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The men of my family were all ushered into the human world by a succession of strong Caribbean women, minimum wage surrogates who were not quite mothers and not quite not. There was, therefore, a certain appropriateness, an inevitable symmetry, that they should also show us the way out, starting with him. They are from the hospice, and they flutter around the recliner, massaging his hands, trying to get him to eat a little when he can work up the strength to swallow, keeping him from falling out when he tries to get up and forgets he doesn't have the strength to anymore.

"You are the grandson? You are so young, you are so strong."

I took the train up, first the Acela from Washington to New York-Penn. Inside it's all new and futuristic furnishings, laptop outlets and data ports. There is a quiet car, where cell phones aren't allowed, and that's where I sit. East coast post-industrial scenery, half of it, by default of the wrong side of the tracks, from the insulation of the pseudo-bullet train.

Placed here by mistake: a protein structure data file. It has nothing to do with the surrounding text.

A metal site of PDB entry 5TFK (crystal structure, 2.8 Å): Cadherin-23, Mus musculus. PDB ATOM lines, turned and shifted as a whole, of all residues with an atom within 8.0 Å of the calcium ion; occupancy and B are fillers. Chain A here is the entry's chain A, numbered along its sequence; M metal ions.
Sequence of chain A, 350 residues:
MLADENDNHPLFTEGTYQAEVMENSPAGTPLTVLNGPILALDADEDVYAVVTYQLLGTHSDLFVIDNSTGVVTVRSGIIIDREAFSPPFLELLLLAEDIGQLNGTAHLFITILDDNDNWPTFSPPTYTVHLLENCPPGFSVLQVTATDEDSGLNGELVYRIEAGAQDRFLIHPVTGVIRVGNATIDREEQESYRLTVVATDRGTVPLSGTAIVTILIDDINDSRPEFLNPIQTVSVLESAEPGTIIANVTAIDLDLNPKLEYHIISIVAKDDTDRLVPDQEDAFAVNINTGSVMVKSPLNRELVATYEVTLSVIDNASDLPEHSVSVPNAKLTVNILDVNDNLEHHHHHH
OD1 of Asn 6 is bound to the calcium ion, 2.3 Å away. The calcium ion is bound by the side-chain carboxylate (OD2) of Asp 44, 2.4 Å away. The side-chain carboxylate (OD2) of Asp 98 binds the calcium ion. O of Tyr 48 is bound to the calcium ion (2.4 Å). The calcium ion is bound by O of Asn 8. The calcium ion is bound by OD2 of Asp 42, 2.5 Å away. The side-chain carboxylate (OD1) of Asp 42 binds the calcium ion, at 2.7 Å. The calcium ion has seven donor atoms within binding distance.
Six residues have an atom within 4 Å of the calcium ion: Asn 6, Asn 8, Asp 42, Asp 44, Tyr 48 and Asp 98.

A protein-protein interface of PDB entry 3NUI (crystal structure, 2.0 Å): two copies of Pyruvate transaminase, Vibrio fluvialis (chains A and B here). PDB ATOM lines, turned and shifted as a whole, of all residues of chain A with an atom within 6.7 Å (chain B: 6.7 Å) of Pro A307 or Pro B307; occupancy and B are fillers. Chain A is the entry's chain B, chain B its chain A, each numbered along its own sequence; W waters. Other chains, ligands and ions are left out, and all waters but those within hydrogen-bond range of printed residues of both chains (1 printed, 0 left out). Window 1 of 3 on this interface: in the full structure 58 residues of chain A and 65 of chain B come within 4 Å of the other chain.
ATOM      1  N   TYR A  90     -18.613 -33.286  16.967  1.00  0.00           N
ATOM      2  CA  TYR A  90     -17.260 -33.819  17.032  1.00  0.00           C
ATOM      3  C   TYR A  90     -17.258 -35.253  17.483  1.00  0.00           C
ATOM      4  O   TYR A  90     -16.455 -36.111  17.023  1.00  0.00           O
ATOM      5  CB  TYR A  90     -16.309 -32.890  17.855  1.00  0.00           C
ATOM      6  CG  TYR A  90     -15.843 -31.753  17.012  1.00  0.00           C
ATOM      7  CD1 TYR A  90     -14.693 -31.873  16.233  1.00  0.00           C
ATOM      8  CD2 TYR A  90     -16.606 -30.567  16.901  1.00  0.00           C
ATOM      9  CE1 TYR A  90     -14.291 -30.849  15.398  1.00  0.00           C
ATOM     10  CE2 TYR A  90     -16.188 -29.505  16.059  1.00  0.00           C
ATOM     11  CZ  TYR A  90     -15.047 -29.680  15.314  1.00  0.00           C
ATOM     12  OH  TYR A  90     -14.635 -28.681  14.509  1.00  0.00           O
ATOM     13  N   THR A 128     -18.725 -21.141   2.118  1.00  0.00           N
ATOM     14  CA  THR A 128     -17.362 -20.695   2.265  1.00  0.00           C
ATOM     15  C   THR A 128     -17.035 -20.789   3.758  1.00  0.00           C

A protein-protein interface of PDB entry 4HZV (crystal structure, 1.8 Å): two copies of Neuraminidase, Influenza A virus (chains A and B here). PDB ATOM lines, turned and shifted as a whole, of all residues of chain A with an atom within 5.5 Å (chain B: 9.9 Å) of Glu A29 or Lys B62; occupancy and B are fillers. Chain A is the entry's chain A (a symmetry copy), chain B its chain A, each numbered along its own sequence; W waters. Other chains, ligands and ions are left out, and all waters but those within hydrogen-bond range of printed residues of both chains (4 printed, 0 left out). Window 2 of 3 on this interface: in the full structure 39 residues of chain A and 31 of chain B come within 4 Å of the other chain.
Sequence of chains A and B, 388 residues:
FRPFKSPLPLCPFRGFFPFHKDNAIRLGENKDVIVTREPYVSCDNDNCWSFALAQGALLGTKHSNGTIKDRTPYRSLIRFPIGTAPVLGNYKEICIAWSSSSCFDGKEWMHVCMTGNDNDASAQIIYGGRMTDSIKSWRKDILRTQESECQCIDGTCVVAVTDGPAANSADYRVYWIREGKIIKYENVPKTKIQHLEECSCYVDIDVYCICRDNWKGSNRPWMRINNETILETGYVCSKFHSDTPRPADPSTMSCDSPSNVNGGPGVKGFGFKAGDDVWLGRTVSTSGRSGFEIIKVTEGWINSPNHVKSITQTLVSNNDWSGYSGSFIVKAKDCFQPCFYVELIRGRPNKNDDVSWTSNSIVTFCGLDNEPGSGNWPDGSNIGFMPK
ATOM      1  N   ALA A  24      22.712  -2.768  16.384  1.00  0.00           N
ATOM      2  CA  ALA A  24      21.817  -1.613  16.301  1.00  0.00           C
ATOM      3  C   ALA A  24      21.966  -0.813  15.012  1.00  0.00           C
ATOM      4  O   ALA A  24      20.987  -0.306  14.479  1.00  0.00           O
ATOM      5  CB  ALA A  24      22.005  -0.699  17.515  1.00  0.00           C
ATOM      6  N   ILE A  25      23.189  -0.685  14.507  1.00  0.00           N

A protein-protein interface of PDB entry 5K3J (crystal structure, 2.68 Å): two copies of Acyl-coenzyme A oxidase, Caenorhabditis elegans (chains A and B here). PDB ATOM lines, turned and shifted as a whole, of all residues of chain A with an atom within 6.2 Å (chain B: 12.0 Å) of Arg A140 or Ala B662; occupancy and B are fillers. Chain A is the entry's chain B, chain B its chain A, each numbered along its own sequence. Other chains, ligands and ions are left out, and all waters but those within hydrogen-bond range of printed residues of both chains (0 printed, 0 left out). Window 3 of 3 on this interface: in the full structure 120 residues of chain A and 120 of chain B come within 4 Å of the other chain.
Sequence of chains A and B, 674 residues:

I didn't get off at Newark. I didn't go to visit my father, I didn't even tell him I was making the trip. He made his own trip earlier, and now I'm making mine.

When I transfer onto the LIRR train, the bills are crumpled and sweaty from my pocket, and the conductor stares at me like I spat in them, asks, "What is this kid, garbage?"

I sit by the recliner, and he recognizes me, which is enough. I hug him, gently, like he might break into pieces. They say he went down hill pretty quickly, that it's only been a few days that his lungs have been so full that he can only say a few words at a time, only a few weeks since he could walk. He finally stopped smoking cigarettes when he couldn't really talk, because at this point, it'd crowd the oxygen out of his lungs so much he might just suffocate.

"Just hold his hand, child. That's what he needs right now, just somebody to hold his hand."

That night I'm out back behind the pool. Sneaking a cigarette, in the same spot where he used to. The irony is unbearable, but I really need a smoke, need it down in my bones. God knows what would happen if they caught me out there, it would break everybody's heart. But you need a cigarette the most after a day like that, the sweat and the fearing what you'll see, and being ashamed because you're afraid, all soaking together. So what can I do?

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